Casualties of War
Lahore today looks like a city at war. One of the greatest unacknowledged casualties of the United States’ “war on terror” has been the cities—and citizenry—of Pakistan. The US invaded Afghanistan in 2001 to oust the Taliban from power in response to the terrorist attacks on the World Trade ... Read More »
Revolts and Transitions in the Arab World: Towards a New Urban Agenda?
7 - 9 November 2012
French Institute of Egypt, Cairo, Egypt
The CEDEJ, a French research center in Cairo, is organizing a conference on the urban aspect of the current events that are reshaping the region. The event will include ... Read More »
يشكل الوافدون جزءاً كبيراً من سكان الخليج، لكن قلّما يتم التطرّق إليهم في الإعلام. وقد زاد عدد الوافدين بشكل هائل في دول مجلس التعاون على مدى السنوات الأخيرة، فكانت نسبة نموهم السنوية أكثر من ضعف نسبة النمو السنوية للمواطنين، حيث ارتفعت أرقامهم من نحو عشرة ملايين في العام 2000 إلى ستة عشر مليوناً في العام 2008.
أصبح ... Read More »
كتب الروائي الراحل السعودي عبدالرحمن منيف رائعته «مدن الملح» في ثمانينات القرن الماضي، والتي تم منعها في بعض دول الخليج. ولو كان الأمر في حكمي، لجعلت «مدن الملح» المادة الرئيسية في مناهج التاريخ الدراسية في دول المنطقة، لأنها ببساطةٍ، أفضل ما حاكى واقع الخليج وشبه الجزيرة العربية في عصر النفط، العصر الأبرز في تاريخها ... Read More »
Myriam Ababsa, Baudouin Dupret and Eric Denis, editors. Popular Housing and Urban Land Tenure in the Middle East: Case Studies from Egypt, Syria, Jordan, Lebanon, and Turkey. Cairo and New York: The American University in Cairo Press, 2012.
Jadaliyya (J): What made you write this book?
Myriam Ababsa (MA), Baudouin ... Read More »
When considering the wave of uprisings that swept the Arab world recently, otherwise known as the “Arab Spring,” Morocco is often perceived as the exception to the rule. The country’s socio-political profile led many to believe that it was only a matter of time for the disgruntled masses to take to the streets and ... Read More »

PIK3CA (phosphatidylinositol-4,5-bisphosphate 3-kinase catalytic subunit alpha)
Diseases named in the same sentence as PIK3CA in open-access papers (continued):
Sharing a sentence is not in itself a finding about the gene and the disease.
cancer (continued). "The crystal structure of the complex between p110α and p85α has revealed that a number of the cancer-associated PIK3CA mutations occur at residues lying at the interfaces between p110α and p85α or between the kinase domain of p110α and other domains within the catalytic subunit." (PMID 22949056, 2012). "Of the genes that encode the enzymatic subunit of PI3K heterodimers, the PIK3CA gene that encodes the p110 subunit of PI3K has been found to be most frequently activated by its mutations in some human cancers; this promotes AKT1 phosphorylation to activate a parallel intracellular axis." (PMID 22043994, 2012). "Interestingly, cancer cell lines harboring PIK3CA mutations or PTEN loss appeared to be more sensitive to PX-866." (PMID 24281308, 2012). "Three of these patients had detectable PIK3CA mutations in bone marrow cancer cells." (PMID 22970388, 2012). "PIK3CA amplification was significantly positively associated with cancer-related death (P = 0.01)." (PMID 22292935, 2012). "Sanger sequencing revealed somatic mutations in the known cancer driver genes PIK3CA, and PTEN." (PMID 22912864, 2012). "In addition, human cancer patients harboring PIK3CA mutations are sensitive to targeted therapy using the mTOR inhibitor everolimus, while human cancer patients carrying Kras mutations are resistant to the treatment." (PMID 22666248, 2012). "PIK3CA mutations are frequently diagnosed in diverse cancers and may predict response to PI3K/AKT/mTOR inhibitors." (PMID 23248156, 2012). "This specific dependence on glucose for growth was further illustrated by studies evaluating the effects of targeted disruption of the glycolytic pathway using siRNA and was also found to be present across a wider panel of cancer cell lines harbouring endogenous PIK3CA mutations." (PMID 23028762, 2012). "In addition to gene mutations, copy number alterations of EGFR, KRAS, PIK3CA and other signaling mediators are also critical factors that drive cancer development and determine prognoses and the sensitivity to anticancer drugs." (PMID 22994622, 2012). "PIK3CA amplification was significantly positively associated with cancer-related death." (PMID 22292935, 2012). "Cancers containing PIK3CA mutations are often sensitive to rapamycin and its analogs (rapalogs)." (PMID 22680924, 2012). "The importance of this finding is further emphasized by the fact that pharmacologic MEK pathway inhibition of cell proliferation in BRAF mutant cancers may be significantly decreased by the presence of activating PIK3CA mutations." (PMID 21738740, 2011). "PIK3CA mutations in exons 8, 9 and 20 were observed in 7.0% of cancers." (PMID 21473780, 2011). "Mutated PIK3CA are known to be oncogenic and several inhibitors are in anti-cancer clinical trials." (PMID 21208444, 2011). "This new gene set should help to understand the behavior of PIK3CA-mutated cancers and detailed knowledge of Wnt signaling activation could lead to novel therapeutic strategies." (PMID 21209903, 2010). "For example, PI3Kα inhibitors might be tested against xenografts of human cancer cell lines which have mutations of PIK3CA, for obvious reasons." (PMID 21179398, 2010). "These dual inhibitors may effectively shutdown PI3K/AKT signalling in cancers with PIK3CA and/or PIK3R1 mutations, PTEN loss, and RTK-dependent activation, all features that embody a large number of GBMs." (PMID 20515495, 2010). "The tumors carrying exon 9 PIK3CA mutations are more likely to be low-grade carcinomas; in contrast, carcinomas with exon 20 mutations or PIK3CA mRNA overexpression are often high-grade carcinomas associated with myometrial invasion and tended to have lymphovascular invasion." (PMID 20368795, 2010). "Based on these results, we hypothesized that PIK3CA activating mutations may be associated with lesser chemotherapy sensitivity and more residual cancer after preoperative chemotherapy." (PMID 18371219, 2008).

The physical spaces of the Arab uprisings emerged as powerful political tools in the course of the revolts for both protesters and regimes. Protestors in streets and squares affirmed that power also exists in real exchanges, in real places between real people. Tahrir Square experienced a metamorphosis from a denied ... Read More »
هذا البحر لي
مجموعة الدكتافون Read More »
I look in the dragonfly's eye, and I see the mountains over my shoulder--- Issa
Bahrain is a small country, and though the story of its own trials and troubles during the past year and a half is intrinsically valuable, it also tells a bigger story, about bigger countries. Small countries, distant provinces, and ... Read More »
Bulaq: Among the Ruins of an Unfinished Revolution. Directed by Davide Morandini and Fabio Lucchini. UK/Italy/Egypt, 2011.
“Bread, freedom, and social justice” has been one of the most memorable chants from Egypt’s year of mass protests. Although world and Egyptian media have been fixated on the symbolic Tahrir ... Read More »
Since February of this year Cairo has become dotted with sites of trauma, locations where violence—and often death—have taken place at the hands of security forces or army personnel. Despite the Supreme Council of the Armed Forces’ (SCAF) claim that it “protected the revolution” and its continuous promises to ... Read More »